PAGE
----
“WE work with so many young people,” said Johanna Bryant.

“Our core business is supporting the child, the young person, but actually it always has that beautiful ripple effect.

“You might be working with a child but actually, if the child is positively affected, then that can affect the family unit, affect the school, affect the local community.

“So you’re having that beautiful outward ripple of positivity.

“If you’ve got 300 children, you’ve got 300 families, you’ve got 300 school classes that are all affected by that change in behaviour. So it’s not just that 300, it ripples out to affect lots, lots more.”

Thanks to a support from a variety of organisations, and notably the recent £96,000 grant from Global Media Group’s Make Some Noise charity, the Swindon charity aims to help even more young people.

It was founded in 1984. Although still officially Swindon 10 to 18 Project, it is usually known as Step, reflecting the fact that it helps people as young as seven.

It offers what Johanna terms therapeutic interventions for young people who struggle because of a lack of social skills or other adverse circumstances, such as challenging home lives.

Referrals are often made by professionals such as teachers, but attendance at Step - 20 hours spread over two weeks - is entirely voluntary.

“We put that child into a group with other children who perhaps have similar identifiable needs, and we deliver very bespoke intervention to try and meet the collective needs of that group.”

Some exercises, for example, are aimed at young people who have difficulty communicating effectively at home, school or both.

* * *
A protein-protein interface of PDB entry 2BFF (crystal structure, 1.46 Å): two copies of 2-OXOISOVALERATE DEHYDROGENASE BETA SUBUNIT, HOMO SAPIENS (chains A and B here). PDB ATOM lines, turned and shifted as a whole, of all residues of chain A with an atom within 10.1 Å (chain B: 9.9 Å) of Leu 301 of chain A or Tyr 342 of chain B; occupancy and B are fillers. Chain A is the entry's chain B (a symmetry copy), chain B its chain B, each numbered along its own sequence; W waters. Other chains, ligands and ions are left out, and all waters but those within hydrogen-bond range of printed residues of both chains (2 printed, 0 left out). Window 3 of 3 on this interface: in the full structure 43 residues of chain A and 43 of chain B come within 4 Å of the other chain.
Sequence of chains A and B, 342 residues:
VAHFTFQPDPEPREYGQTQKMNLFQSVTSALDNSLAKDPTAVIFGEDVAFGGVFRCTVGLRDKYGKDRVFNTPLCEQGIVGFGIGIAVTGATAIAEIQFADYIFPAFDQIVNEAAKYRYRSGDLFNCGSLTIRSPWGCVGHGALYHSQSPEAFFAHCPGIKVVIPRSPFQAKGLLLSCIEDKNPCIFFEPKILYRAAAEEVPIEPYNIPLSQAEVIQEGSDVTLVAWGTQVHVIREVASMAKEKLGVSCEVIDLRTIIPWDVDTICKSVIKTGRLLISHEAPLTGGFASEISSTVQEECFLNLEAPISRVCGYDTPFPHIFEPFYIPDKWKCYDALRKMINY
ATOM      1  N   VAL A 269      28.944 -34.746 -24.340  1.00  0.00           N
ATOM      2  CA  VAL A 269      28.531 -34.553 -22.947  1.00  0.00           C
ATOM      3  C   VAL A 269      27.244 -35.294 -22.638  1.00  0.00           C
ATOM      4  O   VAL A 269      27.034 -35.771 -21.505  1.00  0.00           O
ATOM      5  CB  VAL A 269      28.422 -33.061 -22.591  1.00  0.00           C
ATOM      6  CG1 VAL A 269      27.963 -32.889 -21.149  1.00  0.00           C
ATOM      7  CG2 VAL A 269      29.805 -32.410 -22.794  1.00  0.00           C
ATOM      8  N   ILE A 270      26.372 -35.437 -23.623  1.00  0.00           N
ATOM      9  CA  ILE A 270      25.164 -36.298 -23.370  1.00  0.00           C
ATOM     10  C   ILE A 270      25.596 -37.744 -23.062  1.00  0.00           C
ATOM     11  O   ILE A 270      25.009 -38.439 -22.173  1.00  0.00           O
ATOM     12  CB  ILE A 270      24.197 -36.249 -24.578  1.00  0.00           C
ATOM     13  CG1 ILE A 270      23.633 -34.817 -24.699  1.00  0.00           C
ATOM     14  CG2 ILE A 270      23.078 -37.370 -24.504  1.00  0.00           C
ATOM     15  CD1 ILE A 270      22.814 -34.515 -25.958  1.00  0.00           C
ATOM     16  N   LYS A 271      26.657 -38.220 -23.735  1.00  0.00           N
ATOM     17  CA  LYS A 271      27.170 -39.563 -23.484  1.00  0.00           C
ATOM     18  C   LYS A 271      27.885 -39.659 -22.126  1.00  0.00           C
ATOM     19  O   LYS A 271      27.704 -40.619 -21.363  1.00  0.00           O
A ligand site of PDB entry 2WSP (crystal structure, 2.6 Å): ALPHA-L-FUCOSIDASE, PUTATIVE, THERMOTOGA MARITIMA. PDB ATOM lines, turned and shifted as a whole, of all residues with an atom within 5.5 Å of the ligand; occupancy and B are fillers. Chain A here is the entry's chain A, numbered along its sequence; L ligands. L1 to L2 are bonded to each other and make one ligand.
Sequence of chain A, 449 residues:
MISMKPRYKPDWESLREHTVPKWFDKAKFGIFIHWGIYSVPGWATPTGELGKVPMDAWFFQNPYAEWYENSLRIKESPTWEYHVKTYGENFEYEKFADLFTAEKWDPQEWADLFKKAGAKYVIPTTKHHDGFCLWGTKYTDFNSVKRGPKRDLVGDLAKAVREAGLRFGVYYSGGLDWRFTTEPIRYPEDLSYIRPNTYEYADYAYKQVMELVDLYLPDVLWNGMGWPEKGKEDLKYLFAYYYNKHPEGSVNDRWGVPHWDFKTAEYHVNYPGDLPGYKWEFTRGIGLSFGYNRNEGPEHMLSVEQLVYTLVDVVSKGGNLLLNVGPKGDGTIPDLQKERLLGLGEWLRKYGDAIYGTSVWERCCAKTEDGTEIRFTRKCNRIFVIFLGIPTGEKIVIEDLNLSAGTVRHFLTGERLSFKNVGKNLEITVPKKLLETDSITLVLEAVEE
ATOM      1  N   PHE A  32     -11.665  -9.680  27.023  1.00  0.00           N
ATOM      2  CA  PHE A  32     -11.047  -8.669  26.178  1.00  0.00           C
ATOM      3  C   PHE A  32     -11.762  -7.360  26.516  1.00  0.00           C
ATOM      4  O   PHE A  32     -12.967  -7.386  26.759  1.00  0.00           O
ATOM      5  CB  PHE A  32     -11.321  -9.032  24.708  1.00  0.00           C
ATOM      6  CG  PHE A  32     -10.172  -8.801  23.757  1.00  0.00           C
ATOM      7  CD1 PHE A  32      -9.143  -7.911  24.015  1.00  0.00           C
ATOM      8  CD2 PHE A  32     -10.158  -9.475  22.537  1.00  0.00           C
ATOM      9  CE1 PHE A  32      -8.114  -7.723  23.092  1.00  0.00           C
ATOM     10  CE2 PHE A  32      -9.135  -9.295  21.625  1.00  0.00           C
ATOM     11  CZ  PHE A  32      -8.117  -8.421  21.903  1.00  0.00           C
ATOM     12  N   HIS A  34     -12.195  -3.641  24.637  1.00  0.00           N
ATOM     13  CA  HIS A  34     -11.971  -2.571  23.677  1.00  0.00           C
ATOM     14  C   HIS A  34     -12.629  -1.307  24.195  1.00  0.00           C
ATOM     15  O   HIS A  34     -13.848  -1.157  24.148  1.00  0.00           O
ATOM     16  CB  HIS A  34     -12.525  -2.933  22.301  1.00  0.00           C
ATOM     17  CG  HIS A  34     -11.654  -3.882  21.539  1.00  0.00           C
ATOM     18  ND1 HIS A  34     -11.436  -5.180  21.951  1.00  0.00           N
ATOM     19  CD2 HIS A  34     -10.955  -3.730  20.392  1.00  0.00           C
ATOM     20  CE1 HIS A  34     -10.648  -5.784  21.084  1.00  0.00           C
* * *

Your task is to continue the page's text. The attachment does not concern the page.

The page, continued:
One, for children, involves splitting them into two groups.

One, the communicators, are in another room with a Lego model and must visit the other group, the builders, who have a pile of bricks and must build an identical model based on the communicators’ instructions.

“It’s all about building your skills, building your resilience and learning to say, ‘Do you know what – if I communicated that a bit better things might have gone differently. It’s about trying to guide young people to make the right choices.”

Some of the children who come to Steps have issues such as ADHD or are on the autism spectrum, while others, according to Johanna, have other reasons for finding communication difficult and suffering frustration as a result.

“I think it is perhaps to do with modern life, perhaps to do with the fact that the children of the generation we’re raising live a lot of their life online.

“When I was a child, if I wanted to see somebody I would have to make the effort to go and see them. If a child needs to speak to somebody or see somebody now, they don’t actually have to get out of their bedroom.

“I think some children have lost the art of direct contact – they don’t know how to do it.

“Because the children are volunteering to come here, they’re choosing to make a difference. They’ve already made that positive choice and so have their families.

“We’re not social workers and we’re not teachers. What we are is an independent charity with positive adult role models which give a guide. We’re not an institution.

“Families engage with us so well, I think, because they feel that we’re non-threatening, we’re there to be a positive influence and we’re there to support and help them and guide them.”

Currently about 90 percent of families whose children use the service say it has had a positive impact.

Of the many success stories, Johanna remembers one in particular.

“The mother said, ‘My daughter has learned to be happy again, and so our whole family is now happy.’

“That child had had quite low self-esteem and been identified as having mental health issues, and by that young person identifying positive things about herself and learning to be happy in her own wellbeing, that affected the whole family unit. Happiness is infectious, actually!”

Step welcomes inquiries from families, professionals and volunteers, and can be reached on 01793 714042 and via swindonstep.org.uk